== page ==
Six thousand American service members based in Iraq are celebrating Thanksgiving today. For some of the troops, the deployment is their first time away from home. But thanks to the Army’s cooks, they’re not missing the taste of a Thanksgiving meal.
Holly Williams visited the 101st Airborne Division at Camp Swift near Mosul, as the soldiers prepared to celebrate the holiday.
These soldiers, in the fight against ISIS, are fresh-faced, many of them not long out of high school.
It’s a long way from home for Private First Class Onae Beam, a 19-year from Fontana, Southern California, on his first tour of duty.
“This is my first time out of the U.S. You know, I didn’t leave California until I went to Basic to Georgia... This is my first one,” Beam said, smiling. “You know, I came out of basic, couple of months -- air assault school and stuff like that -- then straight here.”
Private Beam and many others at Camp Swift were children when the U.S. invaded Iraq in 2003, and they told us they don’t know very much about America’s recent history here.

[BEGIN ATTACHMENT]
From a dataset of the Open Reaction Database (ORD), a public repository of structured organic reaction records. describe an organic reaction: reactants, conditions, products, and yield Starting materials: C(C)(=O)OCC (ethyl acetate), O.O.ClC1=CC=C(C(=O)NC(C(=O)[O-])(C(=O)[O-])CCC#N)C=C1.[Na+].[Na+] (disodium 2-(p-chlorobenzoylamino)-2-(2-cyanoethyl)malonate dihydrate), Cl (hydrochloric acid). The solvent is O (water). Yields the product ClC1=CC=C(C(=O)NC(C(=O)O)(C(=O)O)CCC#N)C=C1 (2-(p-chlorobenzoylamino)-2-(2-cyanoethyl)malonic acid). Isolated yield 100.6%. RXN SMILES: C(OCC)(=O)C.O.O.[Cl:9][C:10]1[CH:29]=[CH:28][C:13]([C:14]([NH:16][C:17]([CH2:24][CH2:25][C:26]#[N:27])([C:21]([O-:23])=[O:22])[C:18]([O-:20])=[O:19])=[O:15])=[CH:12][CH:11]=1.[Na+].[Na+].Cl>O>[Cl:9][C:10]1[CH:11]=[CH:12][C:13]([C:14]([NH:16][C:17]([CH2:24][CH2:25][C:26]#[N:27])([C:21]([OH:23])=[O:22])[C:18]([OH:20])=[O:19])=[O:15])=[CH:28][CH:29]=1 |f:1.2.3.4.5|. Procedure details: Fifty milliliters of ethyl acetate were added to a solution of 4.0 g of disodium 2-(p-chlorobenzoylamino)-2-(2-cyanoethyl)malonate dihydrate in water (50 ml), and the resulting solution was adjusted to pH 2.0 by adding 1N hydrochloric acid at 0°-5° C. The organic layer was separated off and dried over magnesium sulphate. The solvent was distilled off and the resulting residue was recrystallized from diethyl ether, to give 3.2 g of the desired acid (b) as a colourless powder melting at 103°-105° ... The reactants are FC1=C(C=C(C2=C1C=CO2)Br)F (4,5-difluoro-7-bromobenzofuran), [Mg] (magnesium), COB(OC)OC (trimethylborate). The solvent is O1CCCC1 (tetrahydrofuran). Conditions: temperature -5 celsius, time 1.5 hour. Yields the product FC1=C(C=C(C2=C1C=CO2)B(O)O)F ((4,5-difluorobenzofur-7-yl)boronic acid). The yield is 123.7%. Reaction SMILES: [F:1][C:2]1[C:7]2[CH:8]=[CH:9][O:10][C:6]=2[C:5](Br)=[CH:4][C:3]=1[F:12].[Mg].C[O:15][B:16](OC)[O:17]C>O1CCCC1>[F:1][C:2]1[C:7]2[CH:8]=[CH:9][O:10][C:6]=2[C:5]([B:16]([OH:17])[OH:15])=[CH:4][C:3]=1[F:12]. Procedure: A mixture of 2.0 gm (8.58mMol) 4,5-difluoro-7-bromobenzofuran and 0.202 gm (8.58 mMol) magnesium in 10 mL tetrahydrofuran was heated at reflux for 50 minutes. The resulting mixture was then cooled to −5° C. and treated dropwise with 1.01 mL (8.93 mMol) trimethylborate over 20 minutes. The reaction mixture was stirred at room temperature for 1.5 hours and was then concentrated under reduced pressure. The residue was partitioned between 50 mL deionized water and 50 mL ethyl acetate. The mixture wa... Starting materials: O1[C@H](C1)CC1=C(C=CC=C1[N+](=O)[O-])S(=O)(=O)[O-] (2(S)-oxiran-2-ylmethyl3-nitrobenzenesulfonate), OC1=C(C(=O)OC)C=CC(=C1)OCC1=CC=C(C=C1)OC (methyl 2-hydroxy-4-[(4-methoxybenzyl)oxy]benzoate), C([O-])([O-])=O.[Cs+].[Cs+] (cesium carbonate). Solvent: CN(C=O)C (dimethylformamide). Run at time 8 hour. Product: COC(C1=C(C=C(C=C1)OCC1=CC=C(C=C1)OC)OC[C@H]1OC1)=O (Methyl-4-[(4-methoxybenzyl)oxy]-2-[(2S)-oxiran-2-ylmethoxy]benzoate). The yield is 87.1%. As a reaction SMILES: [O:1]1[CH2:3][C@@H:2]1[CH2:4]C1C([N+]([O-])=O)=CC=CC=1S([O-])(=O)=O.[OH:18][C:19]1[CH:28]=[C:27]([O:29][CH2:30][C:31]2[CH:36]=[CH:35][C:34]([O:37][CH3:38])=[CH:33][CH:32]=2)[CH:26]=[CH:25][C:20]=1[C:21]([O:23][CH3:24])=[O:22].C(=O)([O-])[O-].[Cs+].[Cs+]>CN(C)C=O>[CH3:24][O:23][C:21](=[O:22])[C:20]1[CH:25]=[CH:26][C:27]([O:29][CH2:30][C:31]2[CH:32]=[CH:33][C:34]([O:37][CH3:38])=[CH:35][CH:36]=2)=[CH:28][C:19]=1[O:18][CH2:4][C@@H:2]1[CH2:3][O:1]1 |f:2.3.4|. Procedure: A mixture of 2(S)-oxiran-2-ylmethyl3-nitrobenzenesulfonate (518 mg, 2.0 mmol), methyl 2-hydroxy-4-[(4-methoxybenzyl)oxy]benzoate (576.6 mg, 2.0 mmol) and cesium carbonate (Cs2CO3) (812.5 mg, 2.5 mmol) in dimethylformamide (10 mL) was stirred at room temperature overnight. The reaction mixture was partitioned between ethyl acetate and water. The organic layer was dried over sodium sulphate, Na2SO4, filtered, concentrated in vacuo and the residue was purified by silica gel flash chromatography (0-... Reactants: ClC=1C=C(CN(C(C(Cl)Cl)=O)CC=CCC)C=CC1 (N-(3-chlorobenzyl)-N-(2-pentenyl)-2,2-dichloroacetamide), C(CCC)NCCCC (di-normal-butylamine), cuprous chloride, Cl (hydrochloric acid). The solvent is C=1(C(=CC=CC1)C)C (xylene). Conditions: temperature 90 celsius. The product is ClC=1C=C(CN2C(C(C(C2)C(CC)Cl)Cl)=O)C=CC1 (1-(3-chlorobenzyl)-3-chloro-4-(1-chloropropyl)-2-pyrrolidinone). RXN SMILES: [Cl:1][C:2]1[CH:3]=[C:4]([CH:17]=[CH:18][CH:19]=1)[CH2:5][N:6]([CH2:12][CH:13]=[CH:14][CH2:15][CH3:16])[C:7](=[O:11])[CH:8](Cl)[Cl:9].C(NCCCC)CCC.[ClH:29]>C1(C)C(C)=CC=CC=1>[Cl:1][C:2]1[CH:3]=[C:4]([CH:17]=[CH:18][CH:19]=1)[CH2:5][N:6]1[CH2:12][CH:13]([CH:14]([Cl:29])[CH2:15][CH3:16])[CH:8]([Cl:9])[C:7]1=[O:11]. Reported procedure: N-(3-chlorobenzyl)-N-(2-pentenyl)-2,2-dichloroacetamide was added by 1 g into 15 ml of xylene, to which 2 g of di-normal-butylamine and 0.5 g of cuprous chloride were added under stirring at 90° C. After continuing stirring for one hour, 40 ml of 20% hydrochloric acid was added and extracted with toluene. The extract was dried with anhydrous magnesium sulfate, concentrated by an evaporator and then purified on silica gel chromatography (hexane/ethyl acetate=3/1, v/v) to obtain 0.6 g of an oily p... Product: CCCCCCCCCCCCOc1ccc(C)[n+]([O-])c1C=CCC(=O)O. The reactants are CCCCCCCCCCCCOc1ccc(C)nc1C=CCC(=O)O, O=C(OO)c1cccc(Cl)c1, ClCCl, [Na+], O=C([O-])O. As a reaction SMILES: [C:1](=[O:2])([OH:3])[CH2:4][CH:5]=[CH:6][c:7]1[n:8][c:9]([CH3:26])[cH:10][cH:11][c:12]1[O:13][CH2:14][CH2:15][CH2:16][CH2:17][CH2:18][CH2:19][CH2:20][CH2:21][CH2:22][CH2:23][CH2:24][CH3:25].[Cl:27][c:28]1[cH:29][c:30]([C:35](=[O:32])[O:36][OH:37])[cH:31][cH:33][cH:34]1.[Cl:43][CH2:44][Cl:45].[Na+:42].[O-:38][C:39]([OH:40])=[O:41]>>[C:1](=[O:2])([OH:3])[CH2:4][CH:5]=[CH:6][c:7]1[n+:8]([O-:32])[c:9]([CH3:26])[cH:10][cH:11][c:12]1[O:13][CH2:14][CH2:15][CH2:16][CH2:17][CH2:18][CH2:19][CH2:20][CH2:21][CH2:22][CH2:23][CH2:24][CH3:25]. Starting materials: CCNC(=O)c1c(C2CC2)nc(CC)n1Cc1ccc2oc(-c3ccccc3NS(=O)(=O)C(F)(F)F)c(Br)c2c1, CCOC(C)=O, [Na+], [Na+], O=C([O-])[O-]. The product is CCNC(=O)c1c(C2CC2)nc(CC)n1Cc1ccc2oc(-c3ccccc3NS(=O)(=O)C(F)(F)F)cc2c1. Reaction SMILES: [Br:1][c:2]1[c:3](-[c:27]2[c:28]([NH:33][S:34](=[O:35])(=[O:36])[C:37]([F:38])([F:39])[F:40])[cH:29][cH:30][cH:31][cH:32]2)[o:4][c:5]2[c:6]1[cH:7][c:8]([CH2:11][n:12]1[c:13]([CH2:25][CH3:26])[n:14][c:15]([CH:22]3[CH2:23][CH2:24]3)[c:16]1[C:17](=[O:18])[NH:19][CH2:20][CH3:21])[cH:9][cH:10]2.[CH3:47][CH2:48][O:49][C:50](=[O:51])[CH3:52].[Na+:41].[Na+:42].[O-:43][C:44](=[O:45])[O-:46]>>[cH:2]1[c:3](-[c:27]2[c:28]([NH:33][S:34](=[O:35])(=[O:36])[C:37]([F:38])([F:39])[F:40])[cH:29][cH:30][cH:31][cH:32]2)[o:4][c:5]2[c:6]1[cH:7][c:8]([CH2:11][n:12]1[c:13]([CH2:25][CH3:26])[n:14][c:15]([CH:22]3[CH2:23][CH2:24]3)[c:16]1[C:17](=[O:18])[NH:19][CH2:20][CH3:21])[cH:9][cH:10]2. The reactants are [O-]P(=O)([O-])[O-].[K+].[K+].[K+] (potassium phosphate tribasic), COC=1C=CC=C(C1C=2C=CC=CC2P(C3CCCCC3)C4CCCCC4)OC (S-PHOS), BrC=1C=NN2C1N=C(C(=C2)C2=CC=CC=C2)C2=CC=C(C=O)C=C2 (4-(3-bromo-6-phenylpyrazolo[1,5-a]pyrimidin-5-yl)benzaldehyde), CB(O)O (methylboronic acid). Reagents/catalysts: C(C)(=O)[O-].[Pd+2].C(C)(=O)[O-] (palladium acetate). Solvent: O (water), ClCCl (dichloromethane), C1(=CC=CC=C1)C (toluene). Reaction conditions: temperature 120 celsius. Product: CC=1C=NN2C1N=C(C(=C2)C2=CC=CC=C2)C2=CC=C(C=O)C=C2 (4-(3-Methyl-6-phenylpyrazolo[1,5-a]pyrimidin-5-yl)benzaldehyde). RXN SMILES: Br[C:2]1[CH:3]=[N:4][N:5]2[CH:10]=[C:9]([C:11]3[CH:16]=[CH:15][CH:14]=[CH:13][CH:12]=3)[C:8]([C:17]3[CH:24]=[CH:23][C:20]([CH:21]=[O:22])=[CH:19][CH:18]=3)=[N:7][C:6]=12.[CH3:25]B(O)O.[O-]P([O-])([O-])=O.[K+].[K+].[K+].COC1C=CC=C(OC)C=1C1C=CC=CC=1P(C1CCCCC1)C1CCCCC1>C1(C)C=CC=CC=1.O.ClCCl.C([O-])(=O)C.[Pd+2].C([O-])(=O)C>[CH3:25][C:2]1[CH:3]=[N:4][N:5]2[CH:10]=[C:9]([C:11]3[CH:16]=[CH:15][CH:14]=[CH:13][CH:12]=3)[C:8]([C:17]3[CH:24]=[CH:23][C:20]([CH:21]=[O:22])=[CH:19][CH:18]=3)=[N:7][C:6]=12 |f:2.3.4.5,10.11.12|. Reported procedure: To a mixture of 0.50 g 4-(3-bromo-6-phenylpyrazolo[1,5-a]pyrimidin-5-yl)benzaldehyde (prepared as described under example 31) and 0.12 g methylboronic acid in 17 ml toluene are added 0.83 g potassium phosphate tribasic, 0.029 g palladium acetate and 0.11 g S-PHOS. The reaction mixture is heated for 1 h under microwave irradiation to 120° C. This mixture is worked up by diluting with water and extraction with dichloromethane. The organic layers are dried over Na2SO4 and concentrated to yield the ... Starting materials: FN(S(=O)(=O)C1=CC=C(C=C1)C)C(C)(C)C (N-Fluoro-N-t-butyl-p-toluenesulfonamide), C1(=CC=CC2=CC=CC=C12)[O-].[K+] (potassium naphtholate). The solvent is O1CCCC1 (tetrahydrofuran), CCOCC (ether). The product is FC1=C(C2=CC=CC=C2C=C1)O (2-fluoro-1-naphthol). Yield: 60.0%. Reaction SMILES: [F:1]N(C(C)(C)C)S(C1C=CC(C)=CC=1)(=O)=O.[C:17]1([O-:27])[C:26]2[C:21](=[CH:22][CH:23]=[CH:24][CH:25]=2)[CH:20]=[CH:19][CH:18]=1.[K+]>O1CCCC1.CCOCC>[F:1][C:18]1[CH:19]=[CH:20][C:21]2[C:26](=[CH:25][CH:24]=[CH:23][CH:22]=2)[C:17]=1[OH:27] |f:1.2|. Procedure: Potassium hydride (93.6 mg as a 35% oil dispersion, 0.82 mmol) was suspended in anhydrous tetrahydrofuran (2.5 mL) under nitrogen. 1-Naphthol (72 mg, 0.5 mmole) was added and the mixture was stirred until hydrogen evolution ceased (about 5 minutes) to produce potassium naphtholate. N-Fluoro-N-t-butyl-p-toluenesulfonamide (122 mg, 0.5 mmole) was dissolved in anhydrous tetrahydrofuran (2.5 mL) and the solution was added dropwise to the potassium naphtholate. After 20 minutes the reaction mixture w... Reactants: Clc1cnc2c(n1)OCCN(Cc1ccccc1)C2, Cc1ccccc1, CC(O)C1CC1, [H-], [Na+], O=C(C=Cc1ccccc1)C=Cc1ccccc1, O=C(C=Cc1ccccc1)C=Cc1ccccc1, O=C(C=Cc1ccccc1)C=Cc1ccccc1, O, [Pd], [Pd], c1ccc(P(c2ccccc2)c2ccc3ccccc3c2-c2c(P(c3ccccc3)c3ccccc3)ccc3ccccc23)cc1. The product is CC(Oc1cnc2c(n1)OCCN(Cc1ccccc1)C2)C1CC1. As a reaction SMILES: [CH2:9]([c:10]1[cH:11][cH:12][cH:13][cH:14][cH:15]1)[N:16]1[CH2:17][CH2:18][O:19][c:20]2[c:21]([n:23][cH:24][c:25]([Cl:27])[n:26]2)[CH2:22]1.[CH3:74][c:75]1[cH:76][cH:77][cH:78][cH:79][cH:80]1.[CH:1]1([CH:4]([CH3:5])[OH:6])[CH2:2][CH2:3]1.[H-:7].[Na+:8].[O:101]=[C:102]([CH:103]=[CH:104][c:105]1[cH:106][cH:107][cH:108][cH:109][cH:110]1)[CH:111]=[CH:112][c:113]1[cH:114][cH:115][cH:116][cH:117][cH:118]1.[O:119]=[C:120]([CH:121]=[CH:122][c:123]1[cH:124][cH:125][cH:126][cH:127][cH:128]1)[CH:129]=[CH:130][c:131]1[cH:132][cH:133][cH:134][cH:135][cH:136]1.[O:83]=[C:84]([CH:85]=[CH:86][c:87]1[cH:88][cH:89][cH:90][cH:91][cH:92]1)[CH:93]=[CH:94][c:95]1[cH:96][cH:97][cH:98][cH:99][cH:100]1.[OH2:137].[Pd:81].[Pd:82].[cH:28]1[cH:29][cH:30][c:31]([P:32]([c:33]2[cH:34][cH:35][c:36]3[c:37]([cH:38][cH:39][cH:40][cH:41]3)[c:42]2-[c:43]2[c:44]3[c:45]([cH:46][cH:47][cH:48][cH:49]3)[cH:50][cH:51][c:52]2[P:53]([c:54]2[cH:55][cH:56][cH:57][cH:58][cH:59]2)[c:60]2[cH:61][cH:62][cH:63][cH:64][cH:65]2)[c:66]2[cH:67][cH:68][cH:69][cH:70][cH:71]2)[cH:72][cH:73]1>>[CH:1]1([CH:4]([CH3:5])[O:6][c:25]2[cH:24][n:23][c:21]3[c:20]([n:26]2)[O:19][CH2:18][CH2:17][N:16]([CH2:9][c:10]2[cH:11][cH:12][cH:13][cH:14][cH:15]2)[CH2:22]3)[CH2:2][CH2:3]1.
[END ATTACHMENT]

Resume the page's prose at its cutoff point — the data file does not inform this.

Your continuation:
But five years after the U.S. said it had left Iraq for good, there are now 6,000 American service members back in the country again.
Private First Class Patrick Meehan from Pepperell, Massachusetts, is part of the security detail for the senior officers who work in the camp’s command center, launching airstrikes on ISIS.
“So the idea is that you could give your life to protect senior officers?” Williams asked.
“Yes ma’am,” Meehan said.
“Is that scary?” Williams asked.
“No ma’am, not really,” he said.
These are big jobs resting on very young soldiers.
Specialist Monique Frink, 22, from Goldsboro, North Carolina, is one of three cooks at the base who’ll cater Thanksgiving lunch for 150 from a tiny kitchen.
“We have steamship, ham, turkey, greens, corn on the cob, green beans,” Frink said.
Frink told us she’s thankful to her grandfather, who also served as a military cook, inspiring her to enlist.
But her recruiter first tried to convince her away from the job.
“I told my recruiter I want to be a cook, and he looks at me, he says, ‘No you don’t,’ and I said, ‘Yes I do.’ He said, ‘no you don’t!’ I said, ‘Yes I do!’” Frink recalled. “He was like, ‘I’m telling you, you really don’t.’ And I said, ‘No I really do.’ And they gave it to me. I’ve loved it ever since.”
A passion to serve their country -- in many different ways -- has led them half way across the world, and into the battle to defeat ISIS extremists.
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